Faire La Fete Brut Front Label
Faire La Fete Brut Front LabelFaire La Fete Brut  Front Bottle ShotFaire La Fete Brut Faire La Fete Cremant de Limoux Notes Product Video

Faire La Fete Brut

  • TP91
750ML / 12% ABV
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4.3 133 Ratings
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4.3 133 Ratings
750ML / 12% ABV

Winemaker Notes

Faire La Fête Brut is from Limoux, France. A blend of Chardonnay, Chenin Blanc and Pinot Noir, the wine is made in the traditional way, méthode traditionnelle, and aged on the lees for 15 months before release. It is a light golden in color with vibrant aromas and flavors of baked apple, white cherry and lemon meringue.

Sustainably hand-harvested, vegan-friendly, gluten free, and half the sugar of tank-fermented Prosecco.

From gourmet caviar and oysters to popcorn, Faire la Fête is a versatile wine that pairs well with a range of dishes and cuisines. Try with an Asian pear salad, spicy tuna rolls, or pork chops and applesauce.

Blend: 70% Chardonnay, 20% Chenin Blanc, 10% Pinot Noir

Critical Acclaim

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TP 91
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Produced in the traditional method, the wine spent 15 months sur lie before disgorgement. The blend of Chardonnay, Chenin Blanc, and Pinot Noir stirs the senses with aromas of pear, vanilla wafer, and lemon peel. Bubbles dissipate into a creamy texture. Notes of fresh linen, apple, and white flowers come through in a delicate manner.
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Faire La Fete

Faire La Fete

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Faire La Fete, France
Faire La Fete  Winery Video

Faire La Fête is France’s answer to making champagne affordable again by offering consumers the same traditional quality of $60+ Champagnes at a third of the price. Faire La Fête is the original champagne produced in Limoux, France, the birthplace of sparkling wine in 1531. Sustainably hand-harvested, bottle aged, and half the sugar of tank-fermented Prosecco, Faire La Fête is convincing American consumers who love French champagne but couldn’t afford it for any time celebration, that they now can. Très joy!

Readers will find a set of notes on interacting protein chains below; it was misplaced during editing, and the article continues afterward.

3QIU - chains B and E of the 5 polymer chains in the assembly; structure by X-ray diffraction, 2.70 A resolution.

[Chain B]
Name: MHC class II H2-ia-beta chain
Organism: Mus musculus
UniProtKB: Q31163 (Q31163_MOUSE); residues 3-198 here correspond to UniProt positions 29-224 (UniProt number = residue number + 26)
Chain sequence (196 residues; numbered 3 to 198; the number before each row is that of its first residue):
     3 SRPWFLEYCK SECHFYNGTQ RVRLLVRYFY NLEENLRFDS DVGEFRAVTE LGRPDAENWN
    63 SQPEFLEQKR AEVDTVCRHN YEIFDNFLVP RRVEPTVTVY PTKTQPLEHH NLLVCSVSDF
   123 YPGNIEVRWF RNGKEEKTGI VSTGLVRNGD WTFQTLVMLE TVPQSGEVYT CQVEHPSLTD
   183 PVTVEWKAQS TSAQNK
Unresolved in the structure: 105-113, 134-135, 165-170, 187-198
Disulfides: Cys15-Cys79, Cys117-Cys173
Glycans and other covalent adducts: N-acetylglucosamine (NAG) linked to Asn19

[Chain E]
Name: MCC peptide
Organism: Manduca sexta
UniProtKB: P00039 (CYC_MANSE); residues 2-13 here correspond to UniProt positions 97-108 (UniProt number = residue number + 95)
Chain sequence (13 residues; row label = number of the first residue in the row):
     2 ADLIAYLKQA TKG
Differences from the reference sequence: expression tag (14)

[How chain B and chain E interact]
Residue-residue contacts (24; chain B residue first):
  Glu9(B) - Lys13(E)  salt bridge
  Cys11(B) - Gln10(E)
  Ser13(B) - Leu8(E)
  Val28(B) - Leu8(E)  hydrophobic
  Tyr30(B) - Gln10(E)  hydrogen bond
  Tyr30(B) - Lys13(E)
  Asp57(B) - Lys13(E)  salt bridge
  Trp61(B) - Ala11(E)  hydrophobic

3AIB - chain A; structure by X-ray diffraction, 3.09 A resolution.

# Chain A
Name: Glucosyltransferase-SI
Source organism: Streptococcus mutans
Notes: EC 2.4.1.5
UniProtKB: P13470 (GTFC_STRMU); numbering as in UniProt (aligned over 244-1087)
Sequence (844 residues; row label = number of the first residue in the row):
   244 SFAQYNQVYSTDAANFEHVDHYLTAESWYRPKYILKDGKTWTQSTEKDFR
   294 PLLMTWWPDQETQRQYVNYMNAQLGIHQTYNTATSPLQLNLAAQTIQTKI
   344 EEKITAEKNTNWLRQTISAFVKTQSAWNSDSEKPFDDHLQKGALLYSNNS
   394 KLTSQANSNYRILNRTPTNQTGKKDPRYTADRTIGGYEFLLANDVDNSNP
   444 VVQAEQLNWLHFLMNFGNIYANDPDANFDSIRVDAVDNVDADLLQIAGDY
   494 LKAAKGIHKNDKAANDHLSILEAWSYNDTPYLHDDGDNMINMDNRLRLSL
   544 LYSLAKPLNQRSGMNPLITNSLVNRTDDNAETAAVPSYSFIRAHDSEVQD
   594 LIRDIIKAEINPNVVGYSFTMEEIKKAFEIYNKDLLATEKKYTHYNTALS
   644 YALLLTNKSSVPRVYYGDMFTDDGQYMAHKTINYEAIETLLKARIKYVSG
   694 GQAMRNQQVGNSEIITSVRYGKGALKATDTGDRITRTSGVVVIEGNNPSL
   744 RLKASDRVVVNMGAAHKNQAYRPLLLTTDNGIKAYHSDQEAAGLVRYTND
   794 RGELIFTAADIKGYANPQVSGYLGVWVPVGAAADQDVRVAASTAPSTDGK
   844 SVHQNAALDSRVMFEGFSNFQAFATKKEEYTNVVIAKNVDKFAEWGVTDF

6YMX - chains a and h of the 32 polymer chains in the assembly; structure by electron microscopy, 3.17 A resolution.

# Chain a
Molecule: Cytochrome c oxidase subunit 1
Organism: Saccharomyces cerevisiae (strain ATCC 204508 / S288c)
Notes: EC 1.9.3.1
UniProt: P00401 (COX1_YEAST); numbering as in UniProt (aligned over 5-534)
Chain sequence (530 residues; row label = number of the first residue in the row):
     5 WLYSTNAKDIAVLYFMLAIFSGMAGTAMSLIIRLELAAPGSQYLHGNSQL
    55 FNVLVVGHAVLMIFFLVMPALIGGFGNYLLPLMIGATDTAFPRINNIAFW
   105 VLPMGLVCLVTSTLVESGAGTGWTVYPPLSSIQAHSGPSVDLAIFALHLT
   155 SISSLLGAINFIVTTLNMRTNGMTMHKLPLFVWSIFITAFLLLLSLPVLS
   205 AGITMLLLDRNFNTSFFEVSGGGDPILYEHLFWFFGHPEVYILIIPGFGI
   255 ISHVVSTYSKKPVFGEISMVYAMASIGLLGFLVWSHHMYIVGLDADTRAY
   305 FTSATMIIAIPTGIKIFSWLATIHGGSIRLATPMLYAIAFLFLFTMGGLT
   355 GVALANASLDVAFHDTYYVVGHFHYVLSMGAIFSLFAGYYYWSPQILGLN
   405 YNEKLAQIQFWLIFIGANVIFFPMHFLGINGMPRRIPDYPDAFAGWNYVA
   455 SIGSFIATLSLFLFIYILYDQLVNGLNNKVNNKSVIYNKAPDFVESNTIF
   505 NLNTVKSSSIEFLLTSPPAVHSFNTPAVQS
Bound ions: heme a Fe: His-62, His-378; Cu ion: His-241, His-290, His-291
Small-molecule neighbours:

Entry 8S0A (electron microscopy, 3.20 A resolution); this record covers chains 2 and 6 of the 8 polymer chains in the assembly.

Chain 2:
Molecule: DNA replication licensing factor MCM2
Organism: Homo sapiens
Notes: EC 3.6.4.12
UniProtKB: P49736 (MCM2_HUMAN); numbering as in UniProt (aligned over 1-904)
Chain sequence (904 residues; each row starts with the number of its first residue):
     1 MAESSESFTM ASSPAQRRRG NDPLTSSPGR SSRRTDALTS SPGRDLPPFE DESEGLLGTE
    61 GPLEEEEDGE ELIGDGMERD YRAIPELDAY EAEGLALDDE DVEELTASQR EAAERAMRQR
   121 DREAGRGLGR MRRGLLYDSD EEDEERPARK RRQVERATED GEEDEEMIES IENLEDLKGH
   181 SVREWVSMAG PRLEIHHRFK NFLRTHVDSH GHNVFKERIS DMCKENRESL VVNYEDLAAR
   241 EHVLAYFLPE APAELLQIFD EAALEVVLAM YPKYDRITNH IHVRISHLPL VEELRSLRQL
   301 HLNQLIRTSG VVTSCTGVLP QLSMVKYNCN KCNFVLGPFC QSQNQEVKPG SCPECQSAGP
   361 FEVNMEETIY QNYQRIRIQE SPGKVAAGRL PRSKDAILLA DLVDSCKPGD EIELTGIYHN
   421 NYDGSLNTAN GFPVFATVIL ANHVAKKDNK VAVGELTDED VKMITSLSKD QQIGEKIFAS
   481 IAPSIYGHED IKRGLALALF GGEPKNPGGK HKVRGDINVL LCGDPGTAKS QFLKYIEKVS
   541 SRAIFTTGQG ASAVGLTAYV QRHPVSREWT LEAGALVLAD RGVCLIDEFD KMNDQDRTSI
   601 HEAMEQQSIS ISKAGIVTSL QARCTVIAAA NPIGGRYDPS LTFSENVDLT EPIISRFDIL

Sparkling wine in Limoux predates the Champagne region by more than 150 years. There are 41 villages in Limoux, France. The same families have been growing grapes there since the 1500’s. Benedictine monks in the abbeys around Limoux made wine from the grapes of the region every year. But a happy accident at the Saint Hilaire Abbey in 1531 produced the first sparkling wine, thus the first official documentation of sparkling wine production in France. The monks of Saint Hilaire perfected the process of making sparkling wine, now known as the traditional method (méthode traditionnelle). It wasn’t until the early 1700’s when a monk named Dom Pierre Pérignon brought the process 900km north to Champagne that the Champagne region began producing sparkling wine. The style was quickly popularized from there and called champagne across the globe for the next 200+ years.

Limoux is nestled within the Languedoc region in southern France, amongst the foothills of the Pyrenees mountains. Influenced by both strong winds off the Atlantic Ocean and warm winds off the Mediterranean Sea, Limoux’s Mediterranean climate is ideal for grape growing, allowing for slow and even ripening. The climate coupled with rocky soils of clay, sandstone and limestone create Limoux’s distinct terroir.

The most planted grapes in Limoux are Mauzac, Chardonnay, Chenin Blanc, Merlot and Pinot Noir. All grapes in the region are hand-harvested for quality control. Limoux also has some of the oldest and most sought-after Chardonnay vines in southern France, which impart richness and complexity to a sparkling wine blend.


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An appellation in the cooler, elevated, southern Languedoc and internationally recognized for its sparkling wines, Cremant de Limoux by definition must be comprised predominantly of Chardonnay and Chenin Blanc with only miniscule amounts of the indigenous white variety, Mauzac.

This is in contrast to the more regional sparkler, Blanquette de Limoux, created from mainly Mauzac with tiny amounts of Chardonnay and Chenin Blanc.

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A term typically reserved for Champagne and Sparkling Wines, non-vintage or simply “NV” on a label indicates a blend of finished wines from different vintages (years of harvest). To make non-vintage Champagne, typically the current year’s harvest (in other words, the current vintage) forms the base of the blend. Finished wines from previous years, called “vins de reserve” are blended in at approximately 10-50% of the total volume in order to achieve the flavor, complexity, body and acidity for the desired house style. A tiny proportion of Champagnes are made from a single vintage.

There are also some very large production still wines that may not claim one particular vintage. This would be at the discretion of the winemaker’s goals for character of the final wine.

SOU992762_0 Item# 153125

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